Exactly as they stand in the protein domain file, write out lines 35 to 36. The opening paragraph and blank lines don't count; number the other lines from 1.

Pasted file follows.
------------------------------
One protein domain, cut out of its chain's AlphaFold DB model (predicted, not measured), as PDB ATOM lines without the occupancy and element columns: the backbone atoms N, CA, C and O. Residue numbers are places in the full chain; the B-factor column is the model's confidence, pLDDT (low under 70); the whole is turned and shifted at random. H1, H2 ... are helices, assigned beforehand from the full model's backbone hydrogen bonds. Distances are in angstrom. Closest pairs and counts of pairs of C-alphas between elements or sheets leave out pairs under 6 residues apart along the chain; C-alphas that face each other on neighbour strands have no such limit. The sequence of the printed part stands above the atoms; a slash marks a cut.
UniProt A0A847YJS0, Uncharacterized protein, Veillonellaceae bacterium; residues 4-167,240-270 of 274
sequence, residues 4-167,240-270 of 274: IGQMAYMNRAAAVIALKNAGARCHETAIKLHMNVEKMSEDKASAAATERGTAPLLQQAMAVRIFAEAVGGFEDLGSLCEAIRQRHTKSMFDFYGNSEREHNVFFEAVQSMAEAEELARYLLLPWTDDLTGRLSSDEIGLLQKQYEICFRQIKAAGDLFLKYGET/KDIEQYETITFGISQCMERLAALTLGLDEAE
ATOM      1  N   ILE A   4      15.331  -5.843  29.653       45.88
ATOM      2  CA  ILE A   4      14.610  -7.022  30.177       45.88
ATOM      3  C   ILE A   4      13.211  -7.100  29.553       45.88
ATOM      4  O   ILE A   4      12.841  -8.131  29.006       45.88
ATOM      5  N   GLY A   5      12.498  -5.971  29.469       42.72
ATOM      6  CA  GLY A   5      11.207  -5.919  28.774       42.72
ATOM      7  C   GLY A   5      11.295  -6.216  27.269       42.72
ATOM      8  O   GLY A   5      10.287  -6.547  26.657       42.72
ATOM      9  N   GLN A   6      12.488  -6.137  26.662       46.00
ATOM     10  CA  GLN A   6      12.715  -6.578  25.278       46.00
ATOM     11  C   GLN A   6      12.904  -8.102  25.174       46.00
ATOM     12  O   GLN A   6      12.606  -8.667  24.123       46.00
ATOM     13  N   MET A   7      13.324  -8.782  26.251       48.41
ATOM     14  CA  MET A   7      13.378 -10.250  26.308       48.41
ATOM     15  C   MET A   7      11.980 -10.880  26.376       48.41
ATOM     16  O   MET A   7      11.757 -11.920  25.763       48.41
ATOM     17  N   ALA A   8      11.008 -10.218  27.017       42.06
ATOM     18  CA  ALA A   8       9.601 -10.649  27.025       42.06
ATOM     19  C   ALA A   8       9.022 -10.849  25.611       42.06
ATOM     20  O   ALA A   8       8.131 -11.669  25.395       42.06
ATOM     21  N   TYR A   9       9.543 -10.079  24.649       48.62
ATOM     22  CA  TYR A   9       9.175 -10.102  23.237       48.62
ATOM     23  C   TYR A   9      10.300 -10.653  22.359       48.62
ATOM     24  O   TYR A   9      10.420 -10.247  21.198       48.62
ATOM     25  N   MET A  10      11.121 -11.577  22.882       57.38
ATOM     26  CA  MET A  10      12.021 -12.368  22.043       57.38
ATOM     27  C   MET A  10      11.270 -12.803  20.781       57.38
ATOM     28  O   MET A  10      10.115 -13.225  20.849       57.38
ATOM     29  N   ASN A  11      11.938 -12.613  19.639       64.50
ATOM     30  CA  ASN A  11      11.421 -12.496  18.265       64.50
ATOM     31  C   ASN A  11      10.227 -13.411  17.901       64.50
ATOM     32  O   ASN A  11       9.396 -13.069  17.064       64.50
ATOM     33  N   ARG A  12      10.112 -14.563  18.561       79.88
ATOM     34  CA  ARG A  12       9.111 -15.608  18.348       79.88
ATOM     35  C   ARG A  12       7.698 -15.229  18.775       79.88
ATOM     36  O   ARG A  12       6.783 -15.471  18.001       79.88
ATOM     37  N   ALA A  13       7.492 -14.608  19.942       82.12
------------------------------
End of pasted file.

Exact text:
ATOM     33  N   ARG A  12      10.112 -14.563  18.561       79.88
ATOM     34  CA  ARG A  12       9.111 -15.608  18.348       79.88